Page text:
Google has thrown Stadia at us well before it should have.

Yes it’s here. Google’s great white elephant has arrived, the future in the palm of our hands, anytime anywhere. Stadia. Doesn’t it conjure up images of a great shining colosseum in all it’s grandure? A bold and beautiful arena to ply ones games in?

I’m sure you’ve read all about it by now and, like the modern day colosseum in Rome, are worried it’s crumbling into obsolescence before it’s barely started.

Is it terminal? Or are these mere teething problems that all new platforms face that we’ll all soon forget about?

Well, let’s look at the negatives first.

The most obvious is the service launching without a ton of features that are supposed to go hand in hand with the whole experience.

Currently there is no achievement system, Family Link (let’s parents set limits on content) Stream Connect (allows local multiplayer linkup) State Share and Crowd Play (more stuff they announced that doesn’t exist right now) it won’t work on your exisitng Chromecast (only on a newly purchased Ultra) or most Android phones and no, it’s not available on iOS (and who the hell knows when it will be, if ever).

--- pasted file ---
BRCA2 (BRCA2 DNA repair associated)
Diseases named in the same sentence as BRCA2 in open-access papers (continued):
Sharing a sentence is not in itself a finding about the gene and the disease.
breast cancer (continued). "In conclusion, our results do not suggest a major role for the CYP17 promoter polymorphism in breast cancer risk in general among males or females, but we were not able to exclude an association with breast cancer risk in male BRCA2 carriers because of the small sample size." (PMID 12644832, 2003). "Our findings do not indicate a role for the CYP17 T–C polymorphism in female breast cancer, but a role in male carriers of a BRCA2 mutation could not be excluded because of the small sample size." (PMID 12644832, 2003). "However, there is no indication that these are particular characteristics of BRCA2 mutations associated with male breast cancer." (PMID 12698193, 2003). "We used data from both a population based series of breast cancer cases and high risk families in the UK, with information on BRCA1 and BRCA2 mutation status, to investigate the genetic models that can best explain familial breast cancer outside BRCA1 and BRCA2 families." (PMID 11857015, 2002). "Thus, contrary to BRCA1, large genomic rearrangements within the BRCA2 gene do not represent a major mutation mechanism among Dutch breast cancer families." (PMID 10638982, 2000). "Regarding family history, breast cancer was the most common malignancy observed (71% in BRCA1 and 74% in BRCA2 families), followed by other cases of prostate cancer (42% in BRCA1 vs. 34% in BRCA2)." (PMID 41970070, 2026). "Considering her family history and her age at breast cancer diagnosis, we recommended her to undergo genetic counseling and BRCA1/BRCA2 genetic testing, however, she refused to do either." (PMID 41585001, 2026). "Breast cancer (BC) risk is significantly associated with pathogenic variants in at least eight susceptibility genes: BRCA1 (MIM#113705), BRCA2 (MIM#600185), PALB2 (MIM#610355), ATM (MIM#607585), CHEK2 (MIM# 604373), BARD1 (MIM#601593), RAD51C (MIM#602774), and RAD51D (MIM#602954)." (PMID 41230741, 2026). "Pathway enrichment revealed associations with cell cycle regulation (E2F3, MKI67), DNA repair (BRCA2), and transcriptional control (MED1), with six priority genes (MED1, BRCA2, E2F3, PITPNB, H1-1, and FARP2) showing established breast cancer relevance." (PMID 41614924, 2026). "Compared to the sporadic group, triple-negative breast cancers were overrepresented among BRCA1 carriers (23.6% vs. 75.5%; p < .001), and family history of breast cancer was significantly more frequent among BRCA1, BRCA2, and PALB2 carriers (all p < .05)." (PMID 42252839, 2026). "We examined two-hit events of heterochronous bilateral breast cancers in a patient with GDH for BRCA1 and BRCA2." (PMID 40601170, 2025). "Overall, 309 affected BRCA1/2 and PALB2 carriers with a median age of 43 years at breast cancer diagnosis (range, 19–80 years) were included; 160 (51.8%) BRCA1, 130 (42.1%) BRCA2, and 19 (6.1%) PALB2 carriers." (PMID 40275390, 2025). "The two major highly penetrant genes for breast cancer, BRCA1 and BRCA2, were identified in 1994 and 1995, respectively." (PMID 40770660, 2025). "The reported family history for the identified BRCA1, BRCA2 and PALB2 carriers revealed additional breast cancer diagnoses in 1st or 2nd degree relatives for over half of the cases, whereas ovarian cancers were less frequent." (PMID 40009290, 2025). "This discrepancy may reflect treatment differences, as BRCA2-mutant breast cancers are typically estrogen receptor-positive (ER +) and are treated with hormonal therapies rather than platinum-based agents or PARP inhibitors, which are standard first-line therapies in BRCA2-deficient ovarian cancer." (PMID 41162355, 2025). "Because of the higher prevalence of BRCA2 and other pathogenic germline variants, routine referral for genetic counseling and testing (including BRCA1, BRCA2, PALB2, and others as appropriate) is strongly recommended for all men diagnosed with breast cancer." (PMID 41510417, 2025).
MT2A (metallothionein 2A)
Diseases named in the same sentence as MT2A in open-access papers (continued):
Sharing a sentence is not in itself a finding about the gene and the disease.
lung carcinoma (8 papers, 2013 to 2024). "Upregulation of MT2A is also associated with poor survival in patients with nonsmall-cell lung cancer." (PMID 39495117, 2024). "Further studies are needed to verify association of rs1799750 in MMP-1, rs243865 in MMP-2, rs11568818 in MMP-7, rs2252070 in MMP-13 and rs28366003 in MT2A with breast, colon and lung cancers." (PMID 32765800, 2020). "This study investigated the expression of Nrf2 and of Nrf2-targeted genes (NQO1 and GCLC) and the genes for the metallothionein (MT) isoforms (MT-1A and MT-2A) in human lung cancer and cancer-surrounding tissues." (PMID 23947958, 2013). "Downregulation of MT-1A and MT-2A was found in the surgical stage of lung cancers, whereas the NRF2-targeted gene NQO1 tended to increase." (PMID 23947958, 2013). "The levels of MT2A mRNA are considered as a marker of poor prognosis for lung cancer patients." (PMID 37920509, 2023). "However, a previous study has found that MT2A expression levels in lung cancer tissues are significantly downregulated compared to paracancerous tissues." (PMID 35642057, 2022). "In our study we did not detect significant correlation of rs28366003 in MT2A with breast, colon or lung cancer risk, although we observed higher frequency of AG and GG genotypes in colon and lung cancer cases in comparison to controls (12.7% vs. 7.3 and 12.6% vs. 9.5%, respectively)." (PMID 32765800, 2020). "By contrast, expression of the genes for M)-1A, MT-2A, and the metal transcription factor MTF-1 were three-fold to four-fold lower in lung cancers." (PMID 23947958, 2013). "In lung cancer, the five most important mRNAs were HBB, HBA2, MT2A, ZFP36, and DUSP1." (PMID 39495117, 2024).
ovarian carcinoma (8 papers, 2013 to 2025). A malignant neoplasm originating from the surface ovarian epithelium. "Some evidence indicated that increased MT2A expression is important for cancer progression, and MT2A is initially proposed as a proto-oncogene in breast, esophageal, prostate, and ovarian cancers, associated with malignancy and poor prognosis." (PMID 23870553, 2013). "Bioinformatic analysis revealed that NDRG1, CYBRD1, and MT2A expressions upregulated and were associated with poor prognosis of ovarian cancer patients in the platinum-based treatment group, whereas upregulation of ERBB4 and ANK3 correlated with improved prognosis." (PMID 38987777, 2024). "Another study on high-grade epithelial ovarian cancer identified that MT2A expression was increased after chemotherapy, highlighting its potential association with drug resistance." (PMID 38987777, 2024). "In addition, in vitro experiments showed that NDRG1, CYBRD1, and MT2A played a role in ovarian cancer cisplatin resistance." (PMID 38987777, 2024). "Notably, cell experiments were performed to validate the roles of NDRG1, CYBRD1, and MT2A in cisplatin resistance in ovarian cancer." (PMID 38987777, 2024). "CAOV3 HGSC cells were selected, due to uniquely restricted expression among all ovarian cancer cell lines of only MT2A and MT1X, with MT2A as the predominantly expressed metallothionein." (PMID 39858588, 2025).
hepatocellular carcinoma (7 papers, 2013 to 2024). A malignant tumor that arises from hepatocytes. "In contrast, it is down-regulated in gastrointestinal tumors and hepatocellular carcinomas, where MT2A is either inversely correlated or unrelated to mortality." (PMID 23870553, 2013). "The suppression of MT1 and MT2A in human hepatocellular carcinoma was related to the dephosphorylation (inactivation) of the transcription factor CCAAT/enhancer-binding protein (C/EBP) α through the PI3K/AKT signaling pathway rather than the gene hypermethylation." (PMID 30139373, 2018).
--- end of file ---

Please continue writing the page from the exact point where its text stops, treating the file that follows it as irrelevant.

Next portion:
If you were hoping that the ‘ultra high end’ streaming servers that Google has slapped together would totally outdo the current local console experience you’d be wrong.

So it’s pretty bare bones to say the least. To be fair, many new systems arrive with a limited feature set but in this case it feels particularly undercooked – like eating a Christmas Turkey that’s only been in the oven for 30 mins and hoping it’s not going to make you puke all over the the relatives. You’re gonna be pissed (and shit yourself too, most likely).

Let’s talk about what really matters though – the streaming quality. And yes I’m putting this down as a negative too.

If you were hoping that the ‘ultra high end’ servers that Google has slapped together would totally outdo the current local console experience, think again. The visual quality is decent (assuming you are on the 4K pricing tier, more on that coming), but considering the hype about 10.7 terlaflops of custom tuned hardware there’s no advantage to streaming any of the slim list of AAA games on offer versus their traditional fully downloaded console or PC counterparts.